Urban Legends Urban Legend Books Reference Information

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Encyclopedia of Urban Legends
The definitive word on the subject from the dean of urban legend studies.

We all know those stories that are too bizarre to be true — roasted babies, vanishing hitchhikers, scuba divers in trees—but have you heard about the ice man or the bullet baby? This comprehensive and compellingly readable reference work will answer all your urban legend questions, offering alphabetical entries on every aspect of the subject, including descriptions of hundreds of individual legends and their variations, legend themes, and scholarly approaches to the genre. Other entries discuss the relationship of urban legends to literature, film, comic books, music, and many other areas of popular culture.

Be Afraid, Be Very Afraid: The Book of Scary Urban Legends
An anthology of the most chilling urban legends of all time collected by the maestro himself.

Urban legends are those strange, but seemingly credible tales that always happen to a friend of a friend. For the first time, Professor Jan Harold Brunvand, "who has achieved almost legendary status" (Choice), has collected the creepiest, most terrifying urban legends, many that have spooked you since your childhood and others that you believe really did occur—even if it was one town over to some poor hapless coed who left a party early only to be followed by a man who just got loose from a mental hospital. From the classic hook-man story told around many a campfire to "Saved by a Cell Phone," these spine-tingling urban legends will give you goose bumps, even when you know they can't be true. Still, you'll continue to check the backseat of your car at gas stations and look under your bed at night before praying for sleep.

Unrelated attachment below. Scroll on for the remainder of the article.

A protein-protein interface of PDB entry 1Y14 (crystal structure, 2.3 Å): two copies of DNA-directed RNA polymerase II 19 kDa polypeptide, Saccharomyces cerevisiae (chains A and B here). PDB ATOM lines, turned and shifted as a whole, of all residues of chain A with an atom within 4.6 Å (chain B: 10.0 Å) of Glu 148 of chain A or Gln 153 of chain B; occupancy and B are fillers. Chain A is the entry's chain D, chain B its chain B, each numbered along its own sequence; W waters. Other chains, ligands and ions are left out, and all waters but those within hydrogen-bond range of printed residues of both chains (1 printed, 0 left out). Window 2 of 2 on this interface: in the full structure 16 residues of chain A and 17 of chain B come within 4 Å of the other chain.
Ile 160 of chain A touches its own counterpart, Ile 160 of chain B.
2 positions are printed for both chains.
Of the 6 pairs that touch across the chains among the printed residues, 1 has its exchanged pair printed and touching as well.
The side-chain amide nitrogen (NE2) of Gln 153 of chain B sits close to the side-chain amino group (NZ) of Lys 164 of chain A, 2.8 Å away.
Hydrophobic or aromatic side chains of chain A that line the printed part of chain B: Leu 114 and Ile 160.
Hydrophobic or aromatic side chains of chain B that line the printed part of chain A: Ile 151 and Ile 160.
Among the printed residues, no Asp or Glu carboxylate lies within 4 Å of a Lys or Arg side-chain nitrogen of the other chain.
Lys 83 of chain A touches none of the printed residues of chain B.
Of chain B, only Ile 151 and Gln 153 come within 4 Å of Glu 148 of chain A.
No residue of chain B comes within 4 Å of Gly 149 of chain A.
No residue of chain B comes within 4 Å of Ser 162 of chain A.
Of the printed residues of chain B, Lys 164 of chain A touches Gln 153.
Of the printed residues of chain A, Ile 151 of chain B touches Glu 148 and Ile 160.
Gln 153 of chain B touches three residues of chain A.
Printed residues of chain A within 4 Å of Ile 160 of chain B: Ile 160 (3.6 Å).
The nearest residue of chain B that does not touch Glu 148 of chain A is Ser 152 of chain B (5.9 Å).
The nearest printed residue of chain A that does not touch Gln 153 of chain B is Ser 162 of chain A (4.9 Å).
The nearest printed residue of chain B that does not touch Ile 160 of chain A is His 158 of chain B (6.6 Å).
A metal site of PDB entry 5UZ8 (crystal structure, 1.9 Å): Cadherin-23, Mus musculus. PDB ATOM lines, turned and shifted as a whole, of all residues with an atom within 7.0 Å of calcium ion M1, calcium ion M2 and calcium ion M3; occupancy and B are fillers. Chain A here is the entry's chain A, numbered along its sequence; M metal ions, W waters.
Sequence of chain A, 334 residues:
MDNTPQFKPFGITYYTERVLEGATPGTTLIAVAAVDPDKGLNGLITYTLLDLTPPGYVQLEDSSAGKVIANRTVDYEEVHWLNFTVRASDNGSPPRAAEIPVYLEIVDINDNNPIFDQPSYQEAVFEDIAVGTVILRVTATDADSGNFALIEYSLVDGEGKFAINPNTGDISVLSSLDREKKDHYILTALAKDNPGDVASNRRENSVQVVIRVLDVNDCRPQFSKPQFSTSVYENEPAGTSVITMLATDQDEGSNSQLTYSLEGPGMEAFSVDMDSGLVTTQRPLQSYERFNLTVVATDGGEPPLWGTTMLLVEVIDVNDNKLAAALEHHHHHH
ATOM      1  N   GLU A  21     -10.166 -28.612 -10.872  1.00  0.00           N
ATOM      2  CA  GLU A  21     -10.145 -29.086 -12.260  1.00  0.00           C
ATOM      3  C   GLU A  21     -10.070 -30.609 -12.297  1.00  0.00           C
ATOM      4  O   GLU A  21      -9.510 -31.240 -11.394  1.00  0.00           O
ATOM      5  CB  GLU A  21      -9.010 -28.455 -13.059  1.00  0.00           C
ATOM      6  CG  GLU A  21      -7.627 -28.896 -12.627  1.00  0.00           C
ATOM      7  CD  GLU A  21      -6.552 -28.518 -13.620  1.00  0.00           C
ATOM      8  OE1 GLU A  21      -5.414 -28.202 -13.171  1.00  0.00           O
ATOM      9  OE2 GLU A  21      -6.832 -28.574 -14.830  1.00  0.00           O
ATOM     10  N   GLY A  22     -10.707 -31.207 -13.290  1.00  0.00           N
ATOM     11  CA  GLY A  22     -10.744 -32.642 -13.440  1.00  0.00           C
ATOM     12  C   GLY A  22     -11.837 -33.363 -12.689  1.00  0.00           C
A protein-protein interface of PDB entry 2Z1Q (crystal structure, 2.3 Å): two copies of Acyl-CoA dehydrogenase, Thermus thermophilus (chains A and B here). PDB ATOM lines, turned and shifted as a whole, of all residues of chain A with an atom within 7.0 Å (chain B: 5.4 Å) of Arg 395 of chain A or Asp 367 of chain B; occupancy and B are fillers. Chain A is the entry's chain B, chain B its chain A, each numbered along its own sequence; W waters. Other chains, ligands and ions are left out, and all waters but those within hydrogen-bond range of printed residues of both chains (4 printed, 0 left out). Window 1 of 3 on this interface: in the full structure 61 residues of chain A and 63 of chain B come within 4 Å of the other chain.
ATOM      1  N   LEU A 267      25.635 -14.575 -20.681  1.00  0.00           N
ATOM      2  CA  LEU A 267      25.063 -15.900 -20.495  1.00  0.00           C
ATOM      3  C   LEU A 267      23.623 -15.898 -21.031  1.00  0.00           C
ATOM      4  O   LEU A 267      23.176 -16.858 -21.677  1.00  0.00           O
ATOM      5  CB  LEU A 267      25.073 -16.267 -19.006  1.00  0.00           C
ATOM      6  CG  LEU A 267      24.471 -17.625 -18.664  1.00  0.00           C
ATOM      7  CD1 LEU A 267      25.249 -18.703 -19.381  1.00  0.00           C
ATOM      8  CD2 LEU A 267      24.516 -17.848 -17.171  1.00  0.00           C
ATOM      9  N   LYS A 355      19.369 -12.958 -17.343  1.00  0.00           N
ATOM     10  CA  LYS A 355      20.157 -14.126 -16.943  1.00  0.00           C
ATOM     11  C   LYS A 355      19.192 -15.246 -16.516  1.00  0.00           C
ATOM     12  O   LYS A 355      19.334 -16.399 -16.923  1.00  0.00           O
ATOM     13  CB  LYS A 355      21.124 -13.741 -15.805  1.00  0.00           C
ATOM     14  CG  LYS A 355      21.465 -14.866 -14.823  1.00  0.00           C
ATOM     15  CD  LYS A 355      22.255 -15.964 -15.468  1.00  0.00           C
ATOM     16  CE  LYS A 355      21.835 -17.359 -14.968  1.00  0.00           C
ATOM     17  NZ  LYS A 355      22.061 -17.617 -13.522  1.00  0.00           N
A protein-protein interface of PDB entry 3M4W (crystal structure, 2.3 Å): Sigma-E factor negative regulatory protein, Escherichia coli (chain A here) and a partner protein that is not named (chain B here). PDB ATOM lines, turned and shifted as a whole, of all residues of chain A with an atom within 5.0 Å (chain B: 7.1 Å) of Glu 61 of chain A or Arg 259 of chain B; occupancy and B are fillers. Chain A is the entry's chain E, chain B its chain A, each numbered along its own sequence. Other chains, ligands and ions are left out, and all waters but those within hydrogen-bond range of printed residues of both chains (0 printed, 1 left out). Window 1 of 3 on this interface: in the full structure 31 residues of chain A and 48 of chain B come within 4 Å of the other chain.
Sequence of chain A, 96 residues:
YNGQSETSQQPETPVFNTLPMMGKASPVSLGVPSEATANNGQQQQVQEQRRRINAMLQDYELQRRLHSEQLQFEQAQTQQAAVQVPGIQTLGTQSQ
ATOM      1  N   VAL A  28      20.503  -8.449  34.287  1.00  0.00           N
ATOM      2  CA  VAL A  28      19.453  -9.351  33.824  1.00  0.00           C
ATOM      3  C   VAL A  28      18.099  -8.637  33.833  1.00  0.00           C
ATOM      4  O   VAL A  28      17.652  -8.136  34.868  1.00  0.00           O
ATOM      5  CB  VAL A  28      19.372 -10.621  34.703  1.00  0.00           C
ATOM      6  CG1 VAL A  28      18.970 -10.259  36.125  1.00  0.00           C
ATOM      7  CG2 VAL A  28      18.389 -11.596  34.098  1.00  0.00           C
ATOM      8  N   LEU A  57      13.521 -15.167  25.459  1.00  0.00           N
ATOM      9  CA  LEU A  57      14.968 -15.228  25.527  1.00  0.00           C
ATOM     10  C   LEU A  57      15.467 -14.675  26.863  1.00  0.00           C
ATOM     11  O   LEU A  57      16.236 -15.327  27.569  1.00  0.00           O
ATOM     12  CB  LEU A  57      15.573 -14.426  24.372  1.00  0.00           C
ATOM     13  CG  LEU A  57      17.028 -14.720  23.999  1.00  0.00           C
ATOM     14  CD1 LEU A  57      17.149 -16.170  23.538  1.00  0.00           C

Too Good to Be True The Colossal Book of Urban Legends
Have you heard the one about the new computer owner who mistook the CD-ROM player for a cup holder? Or the woman who thought her brains were oozing out of a gunshot wound, when the "truth" was that when her Pillsbury Poppin' Fresh can exploded, striking her on the head with the lid, the goo she felt was biscuit dough? Jan Harold Brunvand, professor emeritus at the University of Utah and author of numerous urban-legend collections, including The Vanishing Hitchhiker, The Choking Doberman, Curses! Broiled Again, and American Folklore: An Encyclopedia, has been studying urban legends for some 20 years, and his new book, Too Good to Be True, relates more than 200 of these indestructible tales.

Alligators in the Sewer And 222 Other Urban Legends
Alligators in the Sewer, a comprehensive collection of urban legends, compiles hundreds of these wild and entertaining tales. With themes that run the gamut from funny to sick, risque to informative, frightening to disgusting and bizarre, urban folklore can chill spines, spark smiles or turn stomachs, and the stories are remarkable for their uncanny ability to travel by word of mouth--often with a few subtle changes catering to the needs of whoever is retelling them. They've been celebrated in newspapers, movies, and , most notably, on the late 20th century's misinformation superhighway: the internet. But far from a contemporary phenomenon, the urban legend has been around since medieval times, and it's the irresistible and intriguing nature of the stories--distinctly dark, invariably humorous, and always just plausible enough to be believed--that allows them to endure. These tales play on our collective fears and anxieties, and they're compelling because no one can be sure which stories are true, which are elaborate embellishments of facts, and which h are the result of nothing more than a twisted imagination and a flair for story-telling.